The season ended on Sept. 17 at nearby Hanover.  On this day he was 1-1-1, winning all three heats for a purse of $100.  The records show he retired to winter quarters with lifetime winnings of $459.25 and a lifetime record to date of 2:12 taken at Elmira. 

Note - This horse may have made other starts during the 1937 season as accurate records were not always kept at this time in history 

1938 - Owen Stable Wins Second Trotting Futurity 

Baroness Lee wins the Futurity

In the 1930s one of the most coveted awards in the sport involved winning a colt Futurity.  For many years these annual races were held at the Exhibition Grounds in Toronto during the C.N.E.  Horse owners and breeders paid into a fund that provided rather large purses for the participants in these annual races which were first held in 1929. 

When the 1938 Futurities were held on Sept. 8 a very special happening occurred when Mr. Joseph Owen of Jarvis, Ont. and his son Leonard captured that year's three-year-old trotting event with their homebred filly Baroness Lee.  While the victory itself was a great honour it was extra special as it marked the Owen's second Futurity triumph.  In 1933 Lee Hanover, a full brother to the winner, won this event.  He went on to further fame when he was sold to U.S. interests for a reported $8,000  and eventually became the first Canadian-bred to trot in 2:00.  

Lee Hanover had an exceptional career in the U.S., often racing on the Grand Circuit.  One season he was undefeated on the Grand Circuit, winning all of his 14 starts.  After his racing career ended in the Homer Biery stable he was returned to the Owens where he lived out his retirement. He died in 1949 at the age of 19.  In 1982 he was enshrined in the Canadian Horse Racing Hall of Fame. 

1939 - New Track Record Set At Kensington, P.E.I.

Jane Azoff sets record

A headline from The Charlottetown Guardian newspaper, 1939 

Kensington P.E.I., July 12, 1939 - Upwards of 1,500 fans were on hand for today's race day at the Kensington track.  The grandstand, which seats about 400 people, was jammed well before the first post and the balance of the crowd settled elsewhere.   The meet was favoured by excellent weather and the track left nothing to be desired. 

 Prior to the first race the starter introduced each horse in the free-for-all along with their record, owner and driver as they paraded past the judge's stand. The star of the day was the pacing mare Jane Azoff as she set a new track record of 2:08 1/4 with driver Willard Kelly doing a superb job of handling this fine performer for owner C.H. Horton of Murray River.  This pair went on to win all three heats with the other two clocked in 2:09 3/4 and 2:10 1/4.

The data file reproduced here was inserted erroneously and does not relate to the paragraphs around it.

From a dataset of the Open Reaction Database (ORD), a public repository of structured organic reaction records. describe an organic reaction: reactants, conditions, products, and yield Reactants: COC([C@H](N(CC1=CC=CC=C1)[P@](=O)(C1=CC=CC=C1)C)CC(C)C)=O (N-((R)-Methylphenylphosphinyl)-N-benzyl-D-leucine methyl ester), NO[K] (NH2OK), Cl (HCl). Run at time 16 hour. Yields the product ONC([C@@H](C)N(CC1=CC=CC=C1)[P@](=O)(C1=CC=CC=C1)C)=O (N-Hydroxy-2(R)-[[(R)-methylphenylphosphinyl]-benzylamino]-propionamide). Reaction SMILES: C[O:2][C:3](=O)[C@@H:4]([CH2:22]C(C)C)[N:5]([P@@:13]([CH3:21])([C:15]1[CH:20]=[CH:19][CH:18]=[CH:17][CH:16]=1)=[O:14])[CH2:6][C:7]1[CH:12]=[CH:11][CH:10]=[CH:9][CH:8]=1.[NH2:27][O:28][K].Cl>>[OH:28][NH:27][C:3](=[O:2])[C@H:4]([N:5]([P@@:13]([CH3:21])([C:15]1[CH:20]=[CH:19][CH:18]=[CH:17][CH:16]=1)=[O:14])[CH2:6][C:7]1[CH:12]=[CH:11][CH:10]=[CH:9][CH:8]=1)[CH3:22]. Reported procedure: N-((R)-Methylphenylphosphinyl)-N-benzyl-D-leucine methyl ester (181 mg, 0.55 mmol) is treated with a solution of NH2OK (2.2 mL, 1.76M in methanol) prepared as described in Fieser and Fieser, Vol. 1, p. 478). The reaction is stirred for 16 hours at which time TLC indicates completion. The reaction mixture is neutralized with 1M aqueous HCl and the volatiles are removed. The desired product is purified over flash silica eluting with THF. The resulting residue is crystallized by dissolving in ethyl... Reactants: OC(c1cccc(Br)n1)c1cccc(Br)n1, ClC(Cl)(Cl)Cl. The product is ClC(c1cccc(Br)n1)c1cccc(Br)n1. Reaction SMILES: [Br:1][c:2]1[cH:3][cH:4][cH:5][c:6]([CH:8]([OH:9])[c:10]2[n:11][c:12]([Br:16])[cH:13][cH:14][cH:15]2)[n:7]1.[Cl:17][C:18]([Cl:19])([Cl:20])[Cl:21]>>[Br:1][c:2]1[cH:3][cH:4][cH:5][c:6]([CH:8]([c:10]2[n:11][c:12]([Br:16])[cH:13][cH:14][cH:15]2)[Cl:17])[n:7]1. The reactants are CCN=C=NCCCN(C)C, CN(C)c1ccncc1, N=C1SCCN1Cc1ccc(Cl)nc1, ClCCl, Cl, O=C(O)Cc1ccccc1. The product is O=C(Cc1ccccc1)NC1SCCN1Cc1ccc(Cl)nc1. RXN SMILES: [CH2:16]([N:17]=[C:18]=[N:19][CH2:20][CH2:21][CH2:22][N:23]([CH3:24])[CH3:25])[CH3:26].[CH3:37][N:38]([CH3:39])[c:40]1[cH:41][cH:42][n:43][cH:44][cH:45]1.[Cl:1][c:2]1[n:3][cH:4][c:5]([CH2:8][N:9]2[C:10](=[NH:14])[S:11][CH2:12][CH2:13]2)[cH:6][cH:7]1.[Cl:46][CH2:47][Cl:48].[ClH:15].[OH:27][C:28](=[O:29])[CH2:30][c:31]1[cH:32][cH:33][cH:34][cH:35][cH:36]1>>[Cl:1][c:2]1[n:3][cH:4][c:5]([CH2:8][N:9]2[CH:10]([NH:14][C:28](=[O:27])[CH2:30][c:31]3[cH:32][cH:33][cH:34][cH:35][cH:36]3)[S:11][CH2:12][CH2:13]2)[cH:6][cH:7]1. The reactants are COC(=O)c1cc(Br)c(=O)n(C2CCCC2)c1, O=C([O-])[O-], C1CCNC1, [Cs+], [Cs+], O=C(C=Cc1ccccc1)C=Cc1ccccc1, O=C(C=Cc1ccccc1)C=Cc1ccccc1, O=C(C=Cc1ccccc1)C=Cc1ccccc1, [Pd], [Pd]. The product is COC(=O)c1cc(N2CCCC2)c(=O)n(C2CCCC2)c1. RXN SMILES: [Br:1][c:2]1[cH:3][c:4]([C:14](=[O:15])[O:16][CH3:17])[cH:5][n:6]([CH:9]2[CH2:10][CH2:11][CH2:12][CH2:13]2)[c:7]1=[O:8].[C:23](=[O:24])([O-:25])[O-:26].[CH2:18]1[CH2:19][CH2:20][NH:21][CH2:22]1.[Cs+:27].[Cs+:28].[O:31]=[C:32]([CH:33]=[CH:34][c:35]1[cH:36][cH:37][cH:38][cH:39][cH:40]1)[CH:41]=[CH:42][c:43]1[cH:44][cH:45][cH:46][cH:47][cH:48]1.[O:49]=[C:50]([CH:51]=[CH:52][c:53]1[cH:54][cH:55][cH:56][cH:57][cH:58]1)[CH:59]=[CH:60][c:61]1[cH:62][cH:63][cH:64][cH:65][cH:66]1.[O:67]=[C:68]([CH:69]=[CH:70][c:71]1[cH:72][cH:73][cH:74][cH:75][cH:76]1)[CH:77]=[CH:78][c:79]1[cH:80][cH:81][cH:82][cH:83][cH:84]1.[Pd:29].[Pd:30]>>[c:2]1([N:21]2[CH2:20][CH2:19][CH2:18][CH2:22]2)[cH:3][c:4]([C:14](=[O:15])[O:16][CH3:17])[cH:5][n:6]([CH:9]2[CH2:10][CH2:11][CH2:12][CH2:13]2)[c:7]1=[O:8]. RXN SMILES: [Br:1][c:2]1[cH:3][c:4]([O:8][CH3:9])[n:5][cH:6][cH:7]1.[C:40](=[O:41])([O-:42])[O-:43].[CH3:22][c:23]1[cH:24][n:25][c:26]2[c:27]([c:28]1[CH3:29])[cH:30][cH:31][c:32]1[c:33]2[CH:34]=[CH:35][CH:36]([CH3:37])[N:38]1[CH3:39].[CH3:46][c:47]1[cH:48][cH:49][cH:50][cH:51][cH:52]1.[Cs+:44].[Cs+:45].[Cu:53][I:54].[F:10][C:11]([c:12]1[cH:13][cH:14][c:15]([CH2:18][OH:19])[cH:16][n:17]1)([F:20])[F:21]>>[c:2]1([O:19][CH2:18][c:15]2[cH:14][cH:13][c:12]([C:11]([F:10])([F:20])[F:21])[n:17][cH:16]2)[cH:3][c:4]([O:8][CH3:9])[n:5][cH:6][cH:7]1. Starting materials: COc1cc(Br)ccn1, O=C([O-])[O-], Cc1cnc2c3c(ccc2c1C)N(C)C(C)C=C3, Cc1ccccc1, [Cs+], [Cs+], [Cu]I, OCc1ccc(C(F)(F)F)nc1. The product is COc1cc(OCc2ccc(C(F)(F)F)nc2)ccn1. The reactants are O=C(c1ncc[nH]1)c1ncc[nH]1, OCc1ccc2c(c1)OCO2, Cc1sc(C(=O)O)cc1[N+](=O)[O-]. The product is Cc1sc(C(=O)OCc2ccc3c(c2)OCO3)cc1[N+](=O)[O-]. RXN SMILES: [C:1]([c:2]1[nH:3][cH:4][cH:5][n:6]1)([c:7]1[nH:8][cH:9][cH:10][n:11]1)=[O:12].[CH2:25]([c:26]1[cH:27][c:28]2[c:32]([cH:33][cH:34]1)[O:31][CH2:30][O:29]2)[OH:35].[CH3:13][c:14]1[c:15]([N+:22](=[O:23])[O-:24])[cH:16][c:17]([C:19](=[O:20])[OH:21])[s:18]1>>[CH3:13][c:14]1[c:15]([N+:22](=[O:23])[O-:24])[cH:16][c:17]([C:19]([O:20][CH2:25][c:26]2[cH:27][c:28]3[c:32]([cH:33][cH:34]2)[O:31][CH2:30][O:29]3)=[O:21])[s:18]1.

Here is an excerpt from the P.E.I. Sports Hall Of Fame:

"Many suggest that the first public racetrack on P.E.I. was built near Kensington at Travellers Rest in 1877. Conditions at these early tracks left much to be desired, and the race was often decided by factors other than the speed of the horses."

Quote For The Week: "Life is a journey. Enjoy the path that takes you there." - Unknown 

Who Is It?  

This week I have a trifecta of photographs shown below that were all taken about 50 years ago.  Each one of these gentlemen were born during the decade of the 1930's.  They have all passed on,  but each one had a long career in harness racing.  Who are they?  

Who Is It #1

Who Is It photo question

This fellow was born in 1932. 

Who Is It #2

Who Is It photo question

This fellow was born in 1937. 

Who Is It #3 

Who Is It photo question

This fellow was born in 1930. 

Brain Twizzler - What do each of these fellows have in common?  Clue: it has nothing to do with their careers or lives, it's just a coincidence. 



This week's trio of pictures all drew correct answers; again no problem for our panel of experts.
# 1 was Don Corbett
# 2 was Ken Carmichael
# 3 was Bill Carroll
On the brain twizzler question Sheldon Rose was on the ball. All of these fellows just happened to have surnames that started with the letter "C"
Thanks again for getting involved.

All last names begin with “C”.

Who is it 1???
Donnie corbit

Who is it 2???
Kenny Carmichael

Who is it 3???
Bill carroll

C. H. Horton's first name is Charlie.

Have something to say about this? Log in or create an account to post a comment.